Can I love me for all of who I am? Can I love my life for all of what it is? Can I love my beau for all of who he is? 

Yes, I can. 

And, I will.

Tuesday, July 24, 2012

Reflections & Musings: Something broke in me — and that's a great thing.

"Liberty is the possibility of doubting, of making a mistake...
of searching and experimenting...
of saying 'No' to any authority — 
literary, artistic, philosophical, religious, social, and even political."
-Ignazio Silone, The God That Failed

Yesterday, I shared with my beau that I think it's fascinating how I'll come across an old magazine or newspaper and read through it to see all the predictions we make about the future, and given the gift of hindsight, reflect upon how things do or don't pan out the way we assumed — or hoped — they would. It's an interesting study on human behavior, on sentiments we share as a culture, and a good reminder that we truly are in control of so little except for our response to the situations that happen around and within us.

Over the past couple of weeks, I've been looking inward and outward with many more questions than I have answers to. I wish that I had hindsight now, so that I could make the best choices in this moment to benefit my life in the future, but that's just not how life works. All of this has stemmed from the state of my relationship, and the two of us determining whether or not this is the best situation for either of us to continue. In the time that we've been together, we seem to have gotten a little lost in how to make ourselves and one another truly happy, forgetting a bit of why we fell in love with each other in the first place. Yet, at the same time, whether it's because we are devoted to making it work or because we're both stubborn and don't like to lose or because our higher selves recognize that there's something very worthwhile in the two of us being together, we are aiming to figure it out.

Relationships, as I've been told over and over again, go through a whole gamut of emotions — they're not the storybook tales we watch on the big screen in the darkness of pausing reality or even what we're interpreting based on what are often superficial status updates on Facebook. But, at what point do you realize that you can continue on this path to learn more lessons about yourself based on your interactions with another, or you can choose to take an easier road with someone who's more likeminded and pushes less buttons? Relationships, I've also been told, are super easy when they're right; whatever you think is what becomes your reality; you meet exactly who you're meant to be with to help move you forward in your spiritual journey; and onwards.

When I was in therapy in my mid-20s, my therapist said at one point that I need to stop asking others for advice. I get all of this input, because I'm trying to figure out how to "do it right," afraid to make a mistake, but what everyone is doing is simply sharing what's worked for them. She encouraged me to quiet the outside voices and learn to start trusting my own, because in the end, I would often do what I wanted to do anyway. This technique of asking everyone around me was helpful growing up, because my actual parents were not the role models I needed them to be. In asking other people, I was able to truly get a broad spectrum of life stories and pick and choose what worked, learn how to fit in and be accepted, but in the end, I had a hard time trusting myself, my heart, my thoughts, my body all on my own without external validation.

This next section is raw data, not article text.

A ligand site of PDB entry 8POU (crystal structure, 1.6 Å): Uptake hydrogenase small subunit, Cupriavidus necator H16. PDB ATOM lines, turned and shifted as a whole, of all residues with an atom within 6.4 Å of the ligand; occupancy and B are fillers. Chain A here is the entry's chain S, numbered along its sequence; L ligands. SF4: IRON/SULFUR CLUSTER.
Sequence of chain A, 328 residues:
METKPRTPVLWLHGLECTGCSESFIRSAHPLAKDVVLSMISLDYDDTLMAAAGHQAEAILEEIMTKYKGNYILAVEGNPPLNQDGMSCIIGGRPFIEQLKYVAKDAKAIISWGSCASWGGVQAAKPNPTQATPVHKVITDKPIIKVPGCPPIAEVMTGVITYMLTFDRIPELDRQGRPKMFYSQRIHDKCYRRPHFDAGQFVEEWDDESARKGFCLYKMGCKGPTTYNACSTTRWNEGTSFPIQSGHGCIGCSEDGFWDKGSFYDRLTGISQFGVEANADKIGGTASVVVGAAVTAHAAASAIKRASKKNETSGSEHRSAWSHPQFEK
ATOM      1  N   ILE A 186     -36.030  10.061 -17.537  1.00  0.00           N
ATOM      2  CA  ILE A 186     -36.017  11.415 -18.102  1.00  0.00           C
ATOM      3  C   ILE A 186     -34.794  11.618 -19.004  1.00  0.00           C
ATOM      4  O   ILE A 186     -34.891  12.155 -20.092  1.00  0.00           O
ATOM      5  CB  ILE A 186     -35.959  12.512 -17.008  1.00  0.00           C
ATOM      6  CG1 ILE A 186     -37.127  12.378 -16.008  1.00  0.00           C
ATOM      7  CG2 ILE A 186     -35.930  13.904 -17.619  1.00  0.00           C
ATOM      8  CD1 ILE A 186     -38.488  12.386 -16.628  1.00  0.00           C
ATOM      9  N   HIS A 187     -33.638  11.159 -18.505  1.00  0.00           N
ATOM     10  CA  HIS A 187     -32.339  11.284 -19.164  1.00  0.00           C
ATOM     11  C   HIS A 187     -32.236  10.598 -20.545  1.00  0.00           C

These past couple of weeks shook up an overpowering awareness that everything coming up was simply the Universe asking me to take a deep look at myself and see if I want to grow my consciousness or stay cooped up in habits, patterns, and fears that have served me until now. My life is ample, rich, and abundant on so many levels, yet there is this niggling hook in my heart that just won't seem to let go, something that holds me back from experiencing true love and genuine joy for myself and for others. 

After several calm discussions, my beau and I came to working solutions that will take time to implement and to see if indeed we are one good for one another. In being with him, I have learned how to root my emotions in a rationality that is new to me. And together, we practice patience and a broadening of understanding on levels that serve us both in various ways.

But, something else happened in the midst of our arguments and space. Rather than emitting rainbows and sunshine from my heart for the resolutions we came to, there was grief. Sorrow. Discontent. Frustration. Anger. And something (maybe several things) I can't quite put my finger on. Dispassion? Defeat? Resignation? Perhaps it's a grudge. Ultimately, something broke in me and I don't care anymore — and it's liberating. 

It's not that I don't care about the state of our relationship, that I don't care about him, that I don't care about what's going to happen in the future. It's that, at a fundamental level, I don't care about worrying anymore. I'm over it. I'm over being afraid of everything and acting like my super strong exterior has been enough to protect me from needing to open my heart to risk and reward. I'm over trying to do everything right to prevent anything from ever going wrong. I'm over pleasing people in hopes that they'll please me. It's exhausting. And, it doesn't work. My Spirit is tired. 

My Soul has finally gotten to the point where it's ready to stand still in the core of who I am rather than constantly fighting with my ego to go where Ego says I need to go. And truly, nothing, in the end, is that big of a deal. Life is long and if I believe all the things I have faith in, then everything really is perfect, just as it is, without my having to get into the middle of things.